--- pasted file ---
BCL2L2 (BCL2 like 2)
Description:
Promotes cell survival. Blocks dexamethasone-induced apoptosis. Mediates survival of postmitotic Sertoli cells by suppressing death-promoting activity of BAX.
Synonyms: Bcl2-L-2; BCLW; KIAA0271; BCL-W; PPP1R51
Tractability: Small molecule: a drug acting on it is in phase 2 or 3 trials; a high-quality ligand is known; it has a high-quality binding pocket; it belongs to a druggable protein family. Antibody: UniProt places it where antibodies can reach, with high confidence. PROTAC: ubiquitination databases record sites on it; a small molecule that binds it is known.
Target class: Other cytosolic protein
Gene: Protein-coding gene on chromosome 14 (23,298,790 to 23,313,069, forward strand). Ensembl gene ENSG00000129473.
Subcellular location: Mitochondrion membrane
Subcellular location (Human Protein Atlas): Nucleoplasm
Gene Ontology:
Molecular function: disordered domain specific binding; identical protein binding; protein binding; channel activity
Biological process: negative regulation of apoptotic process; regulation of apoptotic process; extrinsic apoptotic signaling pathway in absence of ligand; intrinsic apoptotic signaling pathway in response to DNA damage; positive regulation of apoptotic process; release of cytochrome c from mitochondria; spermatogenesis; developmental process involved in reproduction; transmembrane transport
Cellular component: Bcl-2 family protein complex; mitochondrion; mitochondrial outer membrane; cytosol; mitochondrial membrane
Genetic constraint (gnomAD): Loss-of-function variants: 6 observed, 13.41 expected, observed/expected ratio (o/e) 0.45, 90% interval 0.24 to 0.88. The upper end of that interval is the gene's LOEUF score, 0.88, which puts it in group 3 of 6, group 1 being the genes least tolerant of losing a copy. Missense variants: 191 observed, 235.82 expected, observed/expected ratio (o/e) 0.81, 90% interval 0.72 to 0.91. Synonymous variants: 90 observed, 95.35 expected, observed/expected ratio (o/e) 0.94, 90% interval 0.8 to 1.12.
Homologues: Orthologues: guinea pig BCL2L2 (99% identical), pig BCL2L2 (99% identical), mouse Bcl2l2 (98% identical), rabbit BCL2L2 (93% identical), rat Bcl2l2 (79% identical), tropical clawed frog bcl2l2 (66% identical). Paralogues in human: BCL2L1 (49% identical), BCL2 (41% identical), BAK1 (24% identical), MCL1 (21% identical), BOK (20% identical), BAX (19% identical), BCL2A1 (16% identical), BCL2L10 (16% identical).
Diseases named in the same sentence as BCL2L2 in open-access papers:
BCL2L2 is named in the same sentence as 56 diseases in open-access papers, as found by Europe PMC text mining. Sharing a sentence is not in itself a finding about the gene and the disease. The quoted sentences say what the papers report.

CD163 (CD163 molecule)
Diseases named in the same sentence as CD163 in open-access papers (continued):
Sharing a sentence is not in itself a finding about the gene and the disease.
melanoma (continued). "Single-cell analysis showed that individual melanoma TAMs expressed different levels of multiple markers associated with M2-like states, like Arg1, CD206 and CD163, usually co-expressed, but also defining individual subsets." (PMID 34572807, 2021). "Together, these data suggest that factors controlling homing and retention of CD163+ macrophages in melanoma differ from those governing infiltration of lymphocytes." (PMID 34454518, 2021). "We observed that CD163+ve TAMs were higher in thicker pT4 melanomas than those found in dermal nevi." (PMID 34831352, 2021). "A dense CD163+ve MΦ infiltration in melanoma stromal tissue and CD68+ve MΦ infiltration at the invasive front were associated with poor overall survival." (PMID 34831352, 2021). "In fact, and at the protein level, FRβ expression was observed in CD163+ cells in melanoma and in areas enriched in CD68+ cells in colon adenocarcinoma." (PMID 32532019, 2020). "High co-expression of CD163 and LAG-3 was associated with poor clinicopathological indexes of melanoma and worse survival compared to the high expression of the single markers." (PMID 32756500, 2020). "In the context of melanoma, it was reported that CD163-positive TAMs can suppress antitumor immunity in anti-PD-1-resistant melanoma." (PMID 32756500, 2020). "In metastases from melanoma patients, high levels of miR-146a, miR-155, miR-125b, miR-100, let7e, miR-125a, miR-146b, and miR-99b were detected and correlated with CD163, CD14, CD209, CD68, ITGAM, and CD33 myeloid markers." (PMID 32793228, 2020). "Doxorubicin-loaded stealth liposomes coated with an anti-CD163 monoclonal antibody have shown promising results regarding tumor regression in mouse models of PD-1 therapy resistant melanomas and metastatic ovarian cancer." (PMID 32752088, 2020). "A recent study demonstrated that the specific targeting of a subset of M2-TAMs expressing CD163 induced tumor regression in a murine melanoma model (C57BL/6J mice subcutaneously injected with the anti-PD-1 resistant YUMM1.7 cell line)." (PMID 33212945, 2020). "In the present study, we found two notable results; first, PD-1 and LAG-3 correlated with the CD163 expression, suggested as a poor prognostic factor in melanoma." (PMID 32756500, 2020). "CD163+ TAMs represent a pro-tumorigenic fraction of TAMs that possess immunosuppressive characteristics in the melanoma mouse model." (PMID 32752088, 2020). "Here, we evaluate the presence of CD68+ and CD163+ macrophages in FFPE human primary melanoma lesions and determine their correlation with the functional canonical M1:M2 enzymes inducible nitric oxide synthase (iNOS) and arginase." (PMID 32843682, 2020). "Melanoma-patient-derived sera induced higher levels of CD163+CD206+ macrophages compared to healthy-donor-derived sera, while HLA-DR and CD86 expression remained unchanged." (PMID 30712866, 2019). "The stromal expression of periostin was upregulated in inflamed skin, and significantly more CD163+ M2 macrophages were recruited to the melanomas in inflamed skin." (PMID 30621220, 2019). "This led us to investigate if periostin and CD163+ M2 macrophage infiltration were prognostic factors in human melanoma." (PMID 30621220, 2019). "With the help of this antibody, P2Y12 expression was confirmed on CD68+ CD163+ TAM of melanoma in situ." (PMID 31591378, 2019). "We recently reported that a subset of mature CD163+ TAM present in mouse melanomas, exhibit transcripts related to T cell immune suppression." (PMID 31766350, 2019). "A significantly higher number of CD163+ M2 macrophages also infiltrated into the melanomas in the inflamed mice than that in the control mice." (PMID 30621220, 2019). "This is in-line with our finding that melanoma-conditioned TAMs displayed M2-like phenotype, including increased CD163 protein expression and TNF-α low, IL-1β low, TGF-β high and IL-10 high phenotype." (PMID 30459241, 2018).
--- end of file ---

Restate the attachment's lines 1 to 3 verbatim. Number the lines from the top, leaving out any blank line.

BCL2L2 (BCL2 like 2)
Description:
Promotes cell survival. Blocks dexamethasone-induced apoptosis. Mediates survival of postmitotic Sertoli cells by suppressing death-promoting activity of BAX.